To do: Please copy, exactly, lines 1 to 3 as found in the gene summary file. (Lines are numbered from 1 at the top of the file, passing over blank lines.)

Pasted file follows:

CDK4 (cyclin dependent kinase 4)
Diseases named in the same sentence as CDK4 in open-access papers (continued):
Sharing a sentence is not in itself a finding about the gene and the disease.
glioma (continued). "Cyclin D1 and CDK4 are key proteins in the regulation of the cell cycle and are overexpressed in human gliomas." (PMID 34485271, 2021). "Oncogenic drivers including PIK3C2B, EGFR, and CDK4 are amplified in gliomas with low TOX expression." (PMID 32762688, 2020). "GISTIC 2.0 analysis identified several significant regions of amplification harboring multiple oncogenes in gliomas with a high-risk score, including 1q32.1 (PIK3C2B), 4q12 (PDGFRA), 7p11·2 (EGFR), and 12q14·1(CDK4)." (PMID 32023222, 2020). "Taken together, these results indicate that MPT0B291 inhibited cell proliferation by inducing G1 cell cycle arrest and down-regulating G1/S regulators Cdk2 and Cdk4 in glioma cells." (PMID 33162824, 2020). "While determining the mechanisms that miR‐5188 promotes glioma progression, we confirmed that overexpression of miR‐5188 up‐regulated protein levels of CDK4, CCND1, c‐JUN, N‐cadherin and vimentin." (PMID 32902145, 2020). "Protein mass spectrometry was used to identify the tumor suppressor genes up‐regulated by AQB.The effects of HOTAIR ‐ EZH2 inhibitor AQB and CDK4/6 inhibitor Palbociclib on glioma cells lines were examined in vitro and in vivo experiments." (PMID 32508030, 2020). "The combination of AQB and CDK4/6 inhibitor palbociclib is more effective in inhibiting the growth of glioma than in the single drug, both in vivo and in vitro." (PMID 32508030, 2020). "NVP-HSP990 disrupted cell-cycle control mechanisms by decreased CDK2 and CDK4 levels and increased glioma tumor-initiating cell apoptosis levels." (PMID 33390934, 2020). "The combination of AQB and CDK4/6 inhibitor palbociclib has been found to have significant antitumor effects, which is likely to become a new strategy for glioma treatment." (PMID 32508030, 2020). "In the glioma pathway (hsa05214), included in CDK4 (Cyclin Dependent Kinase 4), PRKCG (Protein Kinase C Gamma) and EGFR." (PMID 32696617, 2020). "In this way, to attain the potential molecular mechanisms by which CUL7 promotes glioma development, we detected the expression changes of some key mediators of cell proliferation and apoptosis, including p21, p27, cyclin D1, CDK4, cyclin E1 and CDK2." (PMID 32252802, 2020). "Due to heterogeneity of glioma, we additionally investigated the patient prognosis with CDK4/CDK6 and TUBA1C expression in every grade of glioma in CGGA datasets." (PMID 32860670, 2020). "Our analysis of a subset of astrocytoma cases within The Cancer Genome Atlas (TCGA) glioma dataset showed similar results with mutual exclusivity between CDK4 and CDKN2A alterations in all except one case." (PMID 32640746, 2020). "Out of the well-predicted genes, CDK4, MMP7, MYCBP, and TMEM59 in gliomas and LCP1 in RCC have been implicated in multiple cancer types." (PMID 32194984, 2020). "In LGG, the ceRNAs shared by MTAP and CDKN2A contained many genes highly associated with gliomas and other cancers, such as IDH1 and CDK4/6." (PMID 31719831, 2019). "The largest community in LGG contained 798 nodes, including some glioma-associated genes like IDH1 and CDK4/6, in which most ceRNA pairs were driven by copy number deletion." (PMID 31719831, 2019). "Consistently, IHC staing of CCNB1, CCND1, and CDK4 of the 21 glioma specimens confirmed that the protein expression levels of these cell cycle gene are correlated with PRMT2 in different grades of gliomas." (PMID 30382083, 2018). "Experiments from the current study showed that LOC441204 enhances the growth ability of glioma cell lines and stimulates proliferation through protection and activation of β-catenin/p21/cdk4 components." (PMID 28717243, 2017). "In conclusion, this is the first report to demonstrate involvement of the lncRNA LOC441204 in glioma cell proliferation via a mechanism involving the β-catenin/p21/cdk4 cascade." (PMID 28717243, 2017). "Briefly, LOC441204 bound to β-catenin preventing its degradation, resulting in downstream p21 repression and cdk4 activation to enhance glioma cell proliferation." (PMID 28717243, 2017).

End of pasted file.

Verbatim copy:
CDK4 (cyclin dependent kinase 4)
Diseases named in the same sentence as CDK4 in open-access papers (continued):
Sharing a sentence is not in itself a finding about the gene and the disease.